Five Percent: Conserve Energy

Climate Change Is Important: Energy Conservation is the First Step


December 1, 2007

Another Reason Leaf Blowers Suck

Category: Garden,Observations – Tom Harrison – 10:26 pm

Friday night, after a long week of work, we settled down to sleep, alarm off, a little extra sleep envisioned in our rapidly approaching dreams. Saturday after 7AM, our dreams were broken by the sounds of leaf blowers. Three men, three leaf blowers, an an idling truck all running continuously between 7:15 and 8:15 were clearing fallen leaves from across the street. The machines were loud. They were stinky. Nothing new here. Except one thing: wind.

By the time I was up and about, Carter and I decided to rake a few leaves of our own (you know, with a real rake). I looked across the street and realized it must have been another house that was cleared of leaves, earlier — our neighbor’s lawn was covered. Of course the wind was blowing hard, and every gust pulled more leaves from the trees, from the surrounding yards, swirling and twirling around. I realized the men had been there for an hour because that’s what our neighbor paid for — pissing in the wind, almost literally.

Feeling slightly guilty, Carter and I spent about 15 minutes raking and bagging some leaves from our lawn. It was kind of fund and energizing, but it was indeed kind of pointless due to the wind, so after a couple of bags, we used our common sense and moved on to something else. In our 1/2 person hour, we left our lawn looking about the same as our neighbor’s with 3 person hours plus 4 machine hours.

And here’s my point. Despite the utter futility of clearing leaves on this windy December morning, the crew of men that showed up at 7AM started their machines, and walked around doing a pointless activity for an hour. I am sure they spent the entire rest of the day doing the same. Each client got … nothing much other than a bill. Certainly no exercise, and certainly not a cleared lawn. The atmosphere got a snootful of CO2, stinky fumes and all sorts of other nasty things. And the landscaping companies and employees got their pay checks.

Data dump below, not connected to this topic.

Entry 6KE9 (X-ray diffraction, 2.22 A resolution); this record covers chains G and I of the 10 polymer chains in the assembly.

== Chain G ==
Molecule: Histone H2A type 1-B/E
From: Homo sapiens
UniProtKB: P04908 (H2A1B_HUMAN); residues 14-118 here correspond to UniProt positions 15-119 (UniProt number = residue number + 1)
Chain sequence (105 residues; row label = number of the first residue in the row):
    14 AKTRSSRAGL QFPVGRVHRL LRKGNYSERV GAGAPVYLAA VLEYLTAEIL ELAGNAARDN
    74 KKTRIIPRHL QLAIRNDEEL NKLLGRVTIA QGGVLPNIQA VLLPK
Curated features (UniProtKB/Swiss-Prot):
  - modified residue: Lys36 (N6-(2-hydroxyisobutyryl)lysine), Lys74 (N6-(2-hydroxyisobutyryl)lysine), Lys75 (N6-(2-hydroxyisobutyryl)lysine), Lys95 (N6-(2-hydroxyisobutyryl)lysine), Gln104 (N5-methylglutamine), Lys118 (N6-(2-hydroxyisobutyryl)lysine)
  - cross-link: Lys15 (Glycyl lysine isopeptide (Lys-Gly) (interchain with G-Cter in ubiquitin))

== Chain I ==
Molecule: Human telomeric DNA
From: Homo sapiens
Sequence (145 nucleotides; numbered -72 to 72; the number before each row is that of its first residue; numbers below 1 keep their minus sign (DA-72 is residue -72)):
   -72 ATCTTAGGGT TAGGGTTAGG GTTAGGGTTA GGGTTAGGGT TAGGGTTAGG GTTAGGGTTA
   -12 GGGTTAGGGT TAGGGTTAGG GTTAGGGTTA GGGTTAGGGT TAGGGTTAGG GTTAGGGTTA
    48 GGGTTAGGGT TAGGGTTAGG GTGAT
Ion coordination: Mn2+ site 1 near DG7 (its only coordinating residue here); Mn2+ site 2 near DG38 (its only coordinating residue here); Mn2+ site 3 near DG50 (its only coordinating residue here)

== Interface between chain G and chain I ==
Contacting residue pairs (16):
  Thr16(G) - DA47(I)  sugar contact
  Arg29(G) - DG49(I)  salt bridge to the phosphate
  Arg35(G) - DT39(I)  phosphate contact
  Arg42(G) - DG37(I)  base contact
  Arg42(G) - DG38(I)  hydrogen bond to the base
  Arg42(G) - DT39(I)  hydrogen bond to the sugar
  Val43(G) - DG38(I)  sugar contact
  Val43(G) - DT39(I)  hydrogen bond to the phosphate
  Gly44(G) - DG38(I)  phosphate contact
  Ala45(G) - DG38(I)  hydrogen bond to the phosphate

Own lawn looks as good as the one cleared by 4 machines and 3 men for a full hour. They both look like they have leaves on them.

Everyone did their jobs. No one thought. The air fas filled with pollution, and gasoline was completely wasted. And I got woken up early. Pretty much a dead loss all around.

2 Comments

  1. You are absolutely right about the leaf blowers. I have done garden clean ups with my fiance using a rake. entire yards, garden beds, all powered by coffee and elbow grease. Recently my job had to cut our hours from full time to under 20 hours/wk. To pay bills, I’ve found myself strapping on a leaf blower and being one of ‘those guys’. It’s terrible work. Dust, 2-stroke engine fumes, mold, all surround the poor bastard who must blow leaves for a buck. Occasionally I’ve been caught sneaking back to the work truck to grab a rake. In a wind, a rake is far superior as the leaves are not made airborne where the wind will surely cast them into the next yard. But the leaf blower is the tool of choice for my friend who operates a landscaping business and has temporarily hired me to finish the end of year clean ups. I am 38. I have a plethora of experience in the bicycle industry, light construction, machining, some gardening. How the HELL did I end up hauling a leaf blower around?!!

    Comment by Josh — December 3, 2008 @ 4:22 pm

  2. Josh — thanks for your comment. I think the answer to your last question is on the front page of today’s paper: “US Loses 533,000 jobs in November”, with a side story saying “the jobs report doesn’t even account for the 637,000 people who dropped out of the labor force.” Yep, over a million people not working this month that were last.

    Not to mention people in your circumstances.

    With your skills, you might be one of the people who would have what it takes for one of the “green jobs” that will come, if we just move forward in the US and make renewable energy systems actually happen, finally.

    All through high-school and college, and in the first years of my career, I worked on building construction, and then in property management. I always looked back on those skills as being ones that could serve me well if my current line of work fell through.

    Thanks for your comment, and good luck!

    Comment by Tom Harrison — December 5, 2008 @ 3:57 pm

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